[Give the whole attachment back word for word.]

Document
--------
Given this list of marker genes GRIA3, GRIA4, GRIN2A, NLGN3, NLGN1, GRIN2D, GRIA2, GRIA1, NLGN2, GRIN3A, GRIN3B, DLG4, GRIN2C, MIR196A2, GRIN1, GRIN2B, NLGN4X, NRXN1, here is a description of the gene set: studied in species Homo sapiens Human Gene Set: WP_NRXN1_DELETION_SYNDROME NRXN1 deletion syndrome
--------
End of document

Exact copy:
Given this list of marker genes GRIA3, GRIA4, GRIN2A, NLGN3, NLGN1, GRIN2D, GRIA2, GRIA1, NLGN2, GRIN3A, GRIN3B, DLG4, GRIN2C, MIR196A2, GRIN1, GRIN2B, NLGN4X, NRXN1, here is a description of the gene set: studied in species Homo sapiens Human Gene Set: WP_NRXN1_DELETION_SYNDROME NRXN1 deletion syndrome